Wednesday, January 13, 2010

The Arts Club of Washington: Solo Exhibitions by Nancy McIntyre, Kristen Kovak and Elissa Savos

My Soulmate Awaits, Elissa Savos, polymer clay, oils, found objects

On view from January 7 - 30, 2010

The Arts Club of Washington is pleased to announce it’s three concurrent solo shows featuring printmaker Nancy McIntyre (in the Monroe Parlors), painter Kristen Kovak (Monroe Gallery) and sculptor Elissa Savos (MacFeeley Gallery) on view until January 30th. Each artist presents their own distinct visual translation of their world through the materials that they use.

At first glance, the work of Nancy McIntyre looks like a series of delicately crafted watercolor paintings depicting inviting scenes of city store fronts and quaint beach houses. It is upon further inspection that one realizes that they are actually screen prints which are carefully composed of over 100 transparent layers of ink all seamlessly blended together to form exquisite interplays of light, shadow and rich color. McIntyre’s expertise in printmaking involves a meticulous process of cutting individual stencils by hand for each layer, which creates a great deal of detail within the prints. The result is a depth and subtlety not usually captured in silk screen printmaking. With each layer, she builds upon the last to gradually bring out reflections on glass, the glare of street signs or the gentle cast of shadows on a quiet room. Images such as “Wicker Chair” and “Heller’s Bakery” provide intricate detail and transparency to bring about a sense of still contemplation. Whether McIntyre is depicting the busy streets of Washington D.C. or the serenity of a secluded home at Rehoboth Beach Delaware, each print offers an intriguing atmosphere which draws the viewer in.

In the oil paintings of Kristen Kovak, ordinary objects become exciting explorations of color. Her still life studies place emphasis on taking liberties with what is before her by breaking up color into individual shapes to form expressive compositions that border on the verge of abstraction. This is further accentuated by the deliberate use of varied mark making that ranges from thicker daubs of paint to thin, gestural ribbons which provide the painting with variety. “Tracing Candlelight” demonstrates this by offering a vibrant interpretation of the glow of a candle. The halos and trails of light given off by the candle onto different surfaces are articulated in long, flowing strokes that weave through the entire painting.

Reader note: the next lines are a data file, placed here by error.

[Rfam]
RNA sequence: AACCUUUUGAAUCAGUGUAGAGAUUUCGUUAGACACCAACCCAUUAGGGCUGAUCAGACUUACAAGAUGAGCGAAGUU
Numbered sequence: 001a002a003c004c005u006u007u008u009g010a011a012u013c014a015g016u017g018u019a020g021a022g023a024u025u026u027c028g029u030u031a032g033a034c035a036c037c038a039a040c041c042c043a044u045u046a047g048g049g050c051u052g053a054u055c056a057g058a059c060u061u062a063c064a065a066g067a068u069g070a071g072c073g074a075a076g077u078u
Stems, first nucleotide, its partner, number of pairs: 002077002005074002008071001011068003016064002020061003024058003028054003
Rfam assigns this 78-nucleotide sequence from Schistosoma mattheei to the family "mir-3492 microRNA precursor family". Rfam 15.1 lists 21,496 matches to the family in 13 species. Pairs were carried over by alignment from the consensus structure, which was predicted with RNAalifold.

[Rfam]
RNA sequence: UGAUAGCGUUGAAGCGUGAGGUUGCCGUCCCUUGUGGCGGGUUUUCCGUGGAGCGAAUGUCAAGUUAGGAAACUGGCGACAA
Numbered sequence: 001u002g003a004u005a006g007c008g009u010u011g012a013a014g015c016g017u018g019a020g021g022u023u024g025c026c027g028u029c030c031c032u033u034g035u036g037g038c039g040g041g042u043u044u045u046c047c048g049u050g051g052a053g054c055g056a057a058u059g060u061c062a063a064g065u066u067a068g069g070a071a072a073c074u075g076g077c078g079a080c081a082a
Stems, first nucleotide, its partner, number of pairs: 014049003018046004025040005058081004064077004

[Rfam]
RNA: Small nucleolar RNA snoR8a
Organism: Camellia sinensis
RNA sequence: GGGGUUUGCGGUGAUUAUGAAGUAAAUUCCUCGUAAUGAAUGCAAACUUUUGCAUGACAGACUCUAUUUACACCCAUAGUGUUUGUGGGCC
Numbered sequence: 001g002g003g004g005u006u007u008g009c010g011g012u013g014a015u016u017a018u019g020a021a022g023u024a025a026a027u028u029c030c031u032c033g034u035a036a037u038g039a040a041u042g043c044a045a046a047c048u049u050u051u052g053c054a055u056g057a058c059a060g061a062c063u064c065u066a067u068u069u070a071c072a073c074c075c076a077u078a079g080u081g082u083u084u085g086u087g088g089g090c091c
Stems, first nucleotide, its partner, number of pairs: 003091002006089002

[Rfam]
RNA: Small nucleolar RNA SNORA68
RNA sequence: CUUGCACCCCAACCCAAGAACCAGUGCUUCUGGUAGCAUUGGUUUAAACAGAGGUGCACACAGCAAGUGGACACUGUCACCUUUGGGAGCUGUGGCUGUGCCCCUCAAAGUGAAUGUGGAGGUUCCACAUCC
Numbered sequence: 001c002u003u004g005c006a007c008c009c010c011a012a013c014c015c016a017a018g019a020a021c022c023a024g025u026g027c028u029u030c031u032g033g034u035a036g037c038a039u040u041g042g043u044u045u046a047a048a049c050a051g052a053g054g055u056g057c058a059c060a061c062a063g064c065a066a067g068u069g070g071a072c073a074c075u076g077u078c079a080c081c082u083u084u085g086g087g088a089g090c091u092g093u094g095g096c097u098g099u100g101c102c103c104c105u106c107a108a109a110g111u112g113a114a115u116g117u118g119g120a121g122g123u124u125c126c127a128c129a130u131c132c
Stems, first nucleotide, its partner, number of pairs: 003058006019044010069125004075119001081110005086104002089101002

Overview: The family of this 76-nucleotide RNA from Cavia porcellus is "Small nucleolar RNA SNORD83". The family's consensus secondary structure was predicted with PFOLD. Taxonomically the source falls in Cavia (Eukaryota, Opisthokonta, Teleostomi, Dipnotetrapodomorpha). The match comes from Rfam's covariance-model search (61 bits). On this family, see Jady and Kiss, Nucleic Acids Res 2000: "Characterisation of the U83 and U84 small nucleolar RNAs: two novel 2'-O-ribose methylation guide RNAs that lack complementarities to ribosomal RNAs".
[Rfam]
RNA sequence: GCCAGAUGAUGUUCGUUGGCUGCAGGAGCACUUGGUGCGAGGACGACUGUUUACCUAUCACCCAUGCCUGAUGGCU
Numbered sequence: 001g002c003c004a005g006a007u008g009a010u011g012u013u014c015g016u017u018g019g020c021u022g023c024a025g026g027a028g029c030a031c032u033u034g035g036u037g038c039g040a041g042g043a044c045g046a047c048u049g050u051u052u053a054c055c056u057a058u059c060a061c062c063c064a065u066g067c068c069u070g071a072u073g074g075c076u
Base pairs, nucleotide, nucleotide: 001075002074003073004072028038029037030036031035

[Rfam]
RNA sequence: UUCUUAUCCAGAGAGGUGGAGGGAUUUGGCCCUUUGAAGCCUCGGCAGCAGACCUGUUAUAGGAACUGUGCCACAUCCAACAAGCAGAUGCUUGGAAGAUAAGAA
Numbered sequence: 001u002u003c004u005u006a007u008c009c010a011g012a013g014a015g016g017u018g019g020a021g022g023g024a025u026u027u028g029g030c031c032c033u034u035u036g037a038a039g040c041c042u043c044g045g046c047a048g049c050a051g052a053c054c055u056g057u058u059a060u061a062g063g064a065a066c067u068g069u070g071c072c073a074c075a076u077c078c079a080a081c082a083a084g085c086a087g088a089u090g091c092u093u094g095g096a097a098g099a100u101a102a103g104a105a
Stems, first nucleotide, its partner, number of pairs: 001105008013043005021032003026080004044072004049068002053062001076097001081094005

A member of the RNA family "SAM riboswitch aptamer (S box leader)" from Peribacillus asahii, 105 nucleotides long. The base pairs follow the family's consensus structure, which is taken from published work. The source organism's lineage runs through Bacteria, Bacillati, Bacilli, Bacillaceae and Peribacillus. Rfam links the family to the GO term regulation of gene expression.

Elissa Savos confronts the nature of the female condition and the social, political and emotional injustices caused by gender bias in compelling mixed media sculptures. The work investigates personal issues of illness, loss, marriage and motherhood in Western, Eastern, Asian and African cultures by challenging the viewer about what it means to be a woman and, more importantly, what it means to be a human being. Her work depicts the heads and torsos of various physically, emotionally and spiritually burdened women constructed from selected found objects and polymer clay painted with oil. These effectively integrated objects provide structural support for the sculpture while simultaneously contributing additional meaning to the figures. Rusted or weathered wood, chains, bolts, animal bones and other pieces of debris serve to further acknowledge the burden placed on these characters with their physical and visual heaviness. The texture utilized throughout the found objects is also carried through into the sculpting of the clay. Savos indicates her presence in the creative process by allowing the marks of her own fingers to remain on the skin of her women. This tactility is often further embellished by leaving the seams between connected body parts such as the collarbone, sternum, shoulders and jaw line which could easily be read as surgical scars. Each woman bears an expression of solemn questioning and longing that evoke the undeniable humanity within them. Just as her figures are meant to question, so too, are we. Savos states that “my intentions are not to make the viewer think as I do, but simply to make them think.”

Jennifer Woronow is a graduate from the Rhode Island School of Design with a B.F.A in Illustration. She is an intern at Aaron Gallery and is currently pursuing her art.

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